Longest Tournament Winning Streaks in Tennis History

Rafael Nadal pic
Rafael Nadal
Image: dailymail.co.uk

Daniel Hewes received his master of science in urban planning from Columbia University. He has experience as a researcher and outreach associate with The Sustainable Performance Institute and as a community affairs fellow working under Senator Daniel Squadron. In his spare time, Daniel Hewes enjoys staying physically active by playing tennis.

Between 2005 and 2012, Rafael Nadal won the Monte Carlo Masters event eight times in a row, the longest winning streak at one tournament for a man since the professional and amateur tours joined in 1968. Nadal won his first Monte Carlo title, and his first masters title ever, as a teenager over Guillermo Coria in 2005. He reached the 2013 final to extend his record winning streak at the event to 46 matches and later won a ninth title in 2016.

On the women’s tour, a several players have won six tournaments in succession, including Steffi Graf’s six Hamburg titles between 1987 and 1992. However, few tournament winning streaks are as impressive as Martina Navratilova’s six Wimbledon titles. She reached the Wimbledon final nine times from 1982 to 1990, winning six titles between 1982 and 1987. Her winning streak featured several notable victories, including three of her five Wimbledon victories over rival Christ Evert.

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U.S. Open – First Major to Be Played on Hard Courts

US Open pic
US Open
Image: forbes.com

Daniel Hewes, an urban planning graduate of Columbia University interested in architectural photography, is also an avid tennis fan. Daniel Hewes has played tennis since a young age and enjoys attending the U.S. Open in The Big Apple every summer.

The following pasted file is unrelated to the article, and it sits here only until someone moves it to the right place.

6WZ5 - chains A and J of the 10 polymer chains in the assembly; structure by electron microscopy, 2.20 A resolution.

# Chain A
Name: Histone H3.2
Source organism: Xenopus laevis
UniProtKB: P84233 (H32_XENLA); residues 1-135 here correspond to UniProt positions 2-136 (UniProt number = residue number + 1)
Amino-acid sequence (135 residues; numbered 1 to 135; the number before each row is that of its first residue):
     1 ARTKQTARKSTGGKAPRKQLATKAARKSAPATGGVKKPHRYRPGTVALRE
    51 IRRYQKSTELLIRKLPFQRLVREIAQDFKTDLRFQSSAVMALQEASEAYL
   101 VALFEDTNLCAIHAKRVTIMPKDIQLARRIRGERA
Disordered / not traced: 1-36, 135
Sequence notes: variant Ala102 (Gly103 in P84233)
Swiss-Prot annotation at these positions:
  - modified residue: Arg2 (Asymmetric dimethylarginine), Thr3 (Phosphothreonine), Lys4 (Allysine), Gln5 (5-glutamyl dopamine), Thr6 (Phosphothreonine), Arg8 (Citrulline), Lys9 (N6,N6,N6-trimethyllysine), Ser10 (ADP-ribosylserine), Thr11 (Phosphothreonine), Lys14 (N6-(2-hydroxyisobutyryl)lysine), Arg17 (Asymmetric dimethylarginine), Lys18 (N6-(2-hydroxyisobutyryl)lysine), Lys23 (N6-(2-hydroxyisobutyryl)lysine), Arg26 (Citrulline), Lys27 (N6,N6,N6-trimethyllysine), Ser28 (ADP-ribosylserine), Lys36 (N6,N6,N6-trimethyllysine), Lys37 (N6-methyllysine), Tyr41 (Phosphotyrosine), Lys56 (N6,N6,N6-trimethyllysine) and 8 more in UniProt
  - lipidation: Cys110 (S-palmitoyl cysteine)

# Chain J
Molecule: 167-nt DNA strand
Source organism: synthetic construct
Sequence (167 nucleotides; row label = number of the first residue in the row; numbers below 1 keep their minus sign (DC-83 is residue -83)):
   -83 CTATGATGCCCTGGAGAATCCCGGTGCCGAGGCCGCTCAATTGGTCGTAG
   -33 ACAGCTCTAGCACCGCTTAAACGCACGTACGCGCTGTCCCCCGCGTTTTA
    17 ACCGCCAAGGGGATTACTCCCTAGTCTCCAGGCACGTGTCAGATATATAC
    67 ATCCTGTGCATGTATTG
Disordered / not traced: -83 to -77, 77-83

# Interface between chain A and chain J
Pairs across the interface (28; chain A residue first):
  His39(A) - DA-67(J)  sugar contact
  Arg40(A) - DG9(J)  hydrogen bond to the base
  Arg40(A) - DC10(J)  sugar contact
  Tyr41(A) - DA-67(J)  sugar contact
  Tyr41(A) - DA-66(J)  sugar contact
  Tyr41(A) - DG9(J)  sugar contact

A decade after hosting the richest tennis tournament in the history of the sport, the U.S. Open once again made history by holding the first major competition on a surface other than grass or clay. In 1978, the United States Tennis Association opted to distinguish their event from the Australian Open, the French Open, and Wimbledon by embracing a relatively new surface, Deco Turf II.

Bjorn Borg and Bob Hewitt played the first match in Stadium Court in Flushing Meadows, on the evening of August 29. Borg progressed to the finals, where he fell to American Jimmy Connors. Connors was contesting his fifth consecutive U.S. Open final and, with that victory, became the only man to win the U.S. Open on grass, clay, and hard courts.

On the women’s side of the tournament, 16-year-old Pam Shriver was one of the first players to use an oversized racket and succeeded in reaching the finals, where she faced fellow American Chris Evert. The shift from clay to hard court did not trouble Evert, who overwhelmed the younger Shriver to win her fourth consecutive U.S. Open title.

Arthur Ashe – Winner of the First U.S. Open

Arthur Ashe pic
Arthur Ashe
Image: biography.com

Daniel Hewes earned a BA in urban studies at Northeastern University and an MS in urban planning from Columbia University. Beyond his professional interests, Daniel Hewes enjoys staying active through tennis, which he began playing as a youth and continued competitively through college. He annually attends the U.S. Open in late August.

The initial U.S. Open was held in 1968 as one of the first major tournaments in the open era of tennis, which allowed both amateurs and professional athletes to compete for the sport’s most prestigious titles. Though some believed the professional players would dominate the competition, the inaugural U.S. Open was won by a 25-year-old amateur, Arthur Ashe, a lieutenant in the United States Army.

In defeating the Netherland’s Tom Okker 14-12, 5-7, 6-3, 3-6, 6-3, Ashe became the first African American to win a men’s singles title at the major level. As an amateur, however, he was forced to relinquish the $14,000 prize check and only received a $20 per diem. Ashe would reach the U.S. Open final once more in 1972, but won his second and third major titles in 1970 at the Australian Open and in 1975 at Wimbledon.